In both Artaud & Clare (perhaps in Nerval as well?) we find an obsessive longing for approval & reassurance which spills outwards & over from the literary into almost every other aspect of their lives. It is possible to interpret Artaud’s disturbingly sexualized delusions concerning his “six daughters” as a means of engendering from his own existence, that unsatisfiable hunger to be loved, that essential void which he so desperately sought to fill with yet more & more substance created from the stuff of void. Artaud himself writes that he “thought a lot about love at the asylum of Rodez,” & that it was there that he first intially dreamed about these relationships.” It is almost difficult to imagine a more confused & tormented misdirection of love as Artaud presents it, & it is remarkable that he reveals it so matter of factly in a letter to Gilbert Lely, himself a literary biographer.
Throughout his letters, John Clare expresses similar concerns regarding the “absolute acceptability” of his literary existence. From a letter to John Taylor in which he expresses some great distress concerning the fact that a published work seems to share ideas of his own design, he writes: “I will write out the verses for your opinion-- the coincidences as such things are called might be construed into imitations by many & as mine was first published I like to be correct on that point tho in trifles-- for Mr Southey seems to hold uneducated poets in very little estimation & talks about the march of mind in a sneering way...” Elsewhere, however, in letters to his wife Patty & his son Charles, to family & friends, he seems quite capable of the practice of love, concerning himself with the welfare & happiness of others & regretting his inability to participate more fully in their lives. & yet still, as the examples which follow demonstrate, the delusions & confusions persist, with Clare performing amorous solicitations most certainly unfounded, uninvited, & undesired. In a letter to Mary Collingwood, Clare writes:
Drst Mr r fthfll r d thnk f m knw wht w sd tgthr-- dd vst m n hll sm tm bck bt dnt cm hr gn fr t s nts bd plc wrs nd w r ll trnd Frnchmn flsh ppl tll m hv gt n hm n ths wrld nd s dnt believe n th thr nrt t mk mslf hvn wth m drst Mr nd sbscrb mslf rs
Elsewhere, to Mary Ludgate, Clare expresses: “& thsnd thr lv whsprs f th n th scrlt & grn Gwn whl l lstng & grtfd t hr thm sngng th prs’s” From the last of these letters we have: “M drst Hlln Mr hw lng t pt m rm rnd r btfl nck nd r chk nd lps-- ‘Thn drst Hlln ll lv n mr’-- M dr hlln hw shld lk t wlk wth n th bnks f th rvr & gthr wld flwrs nd hnt brds Nsts-- bt hv bn tn rs n prsn-- nd cnnt s n thng f plsr r pstm”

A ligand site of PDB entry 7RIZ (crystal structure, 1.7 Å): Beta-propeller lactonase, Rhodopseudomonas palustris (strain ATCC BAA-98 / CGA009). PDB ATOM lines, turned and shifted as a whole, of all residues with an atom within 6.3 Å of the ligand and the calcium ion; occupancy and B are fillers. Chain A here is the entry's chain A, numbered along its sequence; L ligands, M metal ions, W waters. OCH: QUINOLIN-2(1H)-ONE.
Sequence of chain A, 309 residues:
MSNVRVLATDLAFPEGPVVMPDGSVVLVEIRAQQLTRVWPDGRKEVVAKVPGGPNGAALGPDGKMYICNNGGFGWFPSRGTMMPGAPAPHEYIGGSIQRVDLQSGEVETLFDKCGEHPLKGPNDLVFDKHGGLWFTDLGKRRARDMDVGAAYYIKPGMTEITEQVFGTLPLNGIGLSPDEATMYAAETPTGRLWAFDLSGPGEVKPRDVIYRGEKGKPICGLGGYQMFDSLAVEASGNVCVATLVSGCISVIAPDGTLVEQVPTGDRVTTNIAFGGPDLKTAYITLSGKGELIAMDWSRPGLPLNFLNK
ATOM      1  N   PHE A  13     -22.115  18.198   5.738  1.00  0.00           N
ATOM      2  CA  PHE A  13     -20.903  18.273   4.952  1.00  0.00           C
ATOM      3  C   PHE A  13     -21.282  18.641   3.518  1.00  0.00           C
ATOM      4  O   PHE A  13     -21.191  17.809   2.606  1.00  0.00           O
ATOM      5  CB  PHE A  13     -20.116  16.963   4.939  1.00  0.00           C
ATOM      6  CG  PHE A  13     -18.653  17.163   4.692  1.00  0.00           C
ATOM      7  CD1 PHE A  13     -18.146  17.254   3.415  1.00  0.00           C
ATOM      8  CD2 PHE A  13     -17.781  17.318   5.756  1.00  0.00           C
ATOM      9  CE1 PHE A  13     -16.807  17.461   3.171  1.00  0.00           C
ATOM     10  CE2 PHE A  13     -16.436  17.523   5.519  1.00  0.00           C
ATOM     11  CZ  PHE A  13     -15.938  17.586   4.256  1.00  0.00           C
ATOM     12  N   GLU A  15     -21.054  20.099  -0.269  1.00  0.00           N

The fact that these three letters, all curious expressions of amorous love to women doubtfully receptive to such, are written in code suggests that on some level Clare himself is aware of the social impropriety of his expressions. Yet the fact that this “code” simply involves the removal of vowels from these words, the fact that Clare assumes their addressees to be capable of deciphering them without the device of a key, equally suggests that Clare, incapable of constraining such desire, also wishes to reveal & perhaps confess to it-- to pay the price for his folly, his madness, his inability to honor the duties of love.
& again, perhaps ironically as in the case of Artaud, here is where we discover the awesome tragedy of Clare’s humanity-- in that very place in which it fails him so completely-- not in the passages themselves, in the words, or here even in these letters from which the words are formed-- but in the gaps between them-- in those vowels we ourselves must supply to the page-- there we discover our capacity to believe in the sincerity of his epic.
Artaud quotes from Stephen Barber, Blows and Bombs (Faber and Faber, 1993), p. 116; as cited in Clayton Eshleman, Watchfiends & Rack Screams (Exact Change, 1995).
Clare letters quoted from Mark Storey, ed., John Clare: Selected Letters (Oxford, 1990).
[Previous postings from Bruce Stater appeared in Poems & Poetics on February 15, 2009, February 17, 2009, and November 20, 2009.]